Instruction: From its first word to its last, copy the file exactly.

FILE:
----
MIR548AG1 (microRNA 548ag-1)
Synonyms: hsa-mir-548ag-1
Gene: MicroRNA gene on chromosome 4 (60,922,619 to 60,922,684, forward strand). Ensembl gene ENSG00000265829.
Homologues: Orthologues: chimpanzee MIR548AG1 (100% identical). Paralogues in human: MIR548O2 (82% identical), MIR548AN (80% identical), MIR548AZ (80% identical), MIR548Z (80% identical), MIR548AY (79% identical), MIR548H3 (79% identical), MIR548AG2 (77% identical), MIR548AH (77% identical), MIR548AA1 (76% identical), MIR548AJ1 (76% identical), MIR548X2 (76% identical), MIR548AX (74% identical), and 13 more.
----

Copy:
MIR548AG1 (microRNA 548ag-1)
Synonyms: hsa-mir-548ag-1
Gene: MicroRNA gene on chromosome 4 (60,922,619 to 60,922,684, forward strand). Ensembl gene ENSG00000265829.
Homologues: Orthologues: chimpanzee MIR548AG1 (100% identical). Paralogues in human: MIR548O2 (82% identical), MIR548AN (80% identical), MIR548AZ (80% identical), MIR548Z (80% identical), MIR548AY (79% identical), MIR548H3 (79% identical), MIR548AG2 (77% identical), MIR548AH (77% identical), MIR548AA1 (76% identical), MIR548AJ1 (76% identical), MIR548X2 (76% identical), MIR548AX (74% identical), and 13 more.